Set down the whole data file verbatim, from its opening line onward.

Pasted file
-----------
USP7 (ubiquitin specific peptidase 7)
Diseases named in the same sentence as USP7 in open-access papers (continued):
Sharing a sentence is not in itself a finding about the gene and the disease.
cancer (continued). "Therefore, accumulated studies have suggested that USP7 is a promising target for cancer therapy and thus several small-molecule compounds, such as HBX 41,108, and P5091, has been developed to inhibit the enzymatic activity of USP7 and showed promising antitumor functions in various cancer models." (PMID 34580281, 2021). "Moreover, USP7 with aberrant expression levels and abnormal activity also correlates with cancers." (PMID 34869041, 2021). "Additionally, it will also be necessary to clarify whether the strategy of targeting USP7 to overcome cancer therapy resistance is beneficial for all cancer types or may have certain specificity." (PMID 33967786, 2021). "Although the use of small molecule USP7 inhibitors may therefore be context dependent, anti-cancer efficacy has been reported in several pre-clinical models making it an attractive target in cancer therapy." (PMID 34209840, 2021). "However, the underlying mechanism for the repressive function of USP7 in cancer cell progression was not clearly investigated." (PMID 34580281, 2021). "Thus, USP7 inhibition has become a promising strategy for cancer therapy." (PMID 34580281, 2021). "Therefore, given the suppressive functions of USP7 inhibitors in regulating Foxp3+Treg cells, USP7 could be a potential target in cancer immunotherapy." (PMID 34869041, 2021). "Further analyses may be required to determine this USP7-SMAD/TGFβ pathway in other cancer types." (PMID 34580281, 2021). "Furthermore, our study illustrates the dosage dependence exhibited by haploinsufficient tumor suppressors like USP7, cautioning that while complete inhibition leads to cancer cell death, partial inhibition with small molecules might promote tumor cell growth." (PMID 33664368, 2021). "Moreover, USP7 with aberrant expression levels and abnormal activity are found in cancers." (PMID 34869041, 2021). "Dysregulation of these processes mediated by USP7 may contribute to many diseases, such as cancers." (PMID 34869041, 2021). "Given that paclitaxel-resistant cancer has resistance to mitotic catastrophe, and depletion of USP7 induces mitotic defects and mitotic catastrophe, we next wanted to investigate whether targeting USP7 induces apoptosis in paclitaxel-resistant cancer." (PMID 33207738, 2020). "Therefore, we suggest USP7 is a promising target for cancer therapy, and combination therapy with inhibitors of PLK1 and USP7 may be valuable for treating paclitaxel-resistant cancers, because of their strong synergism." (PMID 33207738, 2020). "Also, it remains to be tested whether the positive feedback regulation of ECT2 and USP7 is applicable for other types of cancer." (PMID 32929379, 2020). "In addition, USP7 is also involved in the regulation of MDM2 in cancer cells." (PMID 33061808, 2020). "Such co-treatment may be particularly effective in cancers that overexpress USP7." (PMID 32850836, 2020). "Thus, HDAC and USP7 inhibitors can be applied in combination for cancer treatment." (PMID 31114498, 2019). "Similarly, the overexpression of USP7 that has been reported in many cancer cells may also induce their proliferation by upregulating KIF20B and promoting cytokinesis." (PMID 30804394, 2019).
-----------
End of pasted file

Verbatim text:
USP7 (ubiquitin specific peptidase 7)
Diseases named in the same sentence as USP7 in open-access papers (continued):
Sharing a sentence is not in itself a finding about the gene and the disease.
cancer (continued). "Therefore, accumulated studies have suggested that USP7 is a promising target for cancer therapy and thus several small-molecule compounds, such as HBX 41,108, and P5091, has been developed to inhibit the enzymatic activity of USP7 and showed promising antitumor functions in various cancer models." (PMID 34580281, 2021). "Moreover, USP7 with aberrant expression levels and abnormal activity also correlates with cancers." (PMID 34869041, 2021). "Additionally, it will also be necessary to clarify whether the strategy of targeting USP7 to overcome cancer therapy resistance is beneficial for all cancer types or may have certain specificity." (PMID 33967786, 2021). "Although the use of small molecule USP7 inhibitors may therefore be context dependent, anti-cancer efficacy has been reported in several pre-clinical models making it an attractive target in cancer therapy." (PMID 34209840, 2021). "However, the underlying mechanism for the repressive function of USP7 in cancer cell progression was not clearly investigated." (PMID 34580281, 2021). "Thus, USP7 inhibition has become a promising strategy for cancer therapy." (PMID 34580281, 2021). "Therefore, given the suppressive functions of USP7 inhibitors in regulating Foxp3+Treg cells, USP7 could be a potential target in cancer immunotherapy." (PMID 34869041, 2021). "Further analyses may be required to determine this USP7-SMAD/TGFβ pathway in other cancer types." (PMID 34580281, 2021). "Furthermore, our study illustrates the dosage dependence exhibited by haploinsufficient tumor suppressors like USP7, cautioning that while complete inhibition leads to cancer cell death, partial inhibition with small molecules might promote tumor cell growth." (PMID 33664368, 2021). "Moreover, USP7 with aberrant expression levels and abnormal activity are found in cancers." (PMID 34869041, 2021). "Dysregulation of these processes mediated by USP7 may contribute to many diseases, such as cancers." (PMID 34869041, 2021). "Given that paclitaxel-resistant cancer has resistance to mitotic catastrophe, and depletion of USP7 induces mitotic defects and mitotic catastrophe, we next wanted to investigate whether targeting USP7 induces apoptosis in paclitaxel-resistant cancer." (PMID 33207738, 2020). "Therefore, we suggest USP7 is a promising target for cancer therapy, and combination therapy with inhibitors of PLK1 and USP7 may be valuable for treating paclitaxel-resistant cancers, because of their strong synergism." (PMID 33207738, 2020). "Also, it remains to be tested whether the positive feedback regulation of ECT2 and USP7 is applicable for other types of cancer." (PMID 32929379, 2020). "In addition, USP7 is also involved in the regulation of MDM2 in cancer cells." (PMID 33061808, 2020). "Such co-treatment may be particularly effective in cancers that overexpress USP7." (PMID 32850836, 2020). "Thus, HDAC and USP7 inhibitors can be applied in combination for cancer treatment." (PMID 31114498, 2019). "Similarly, the overexpression of USP7 that has been reported in many cancer cells may also induce their proliferation by upregulating KIF20B and promoting cytokinesis." (PMID 30804394, 2019).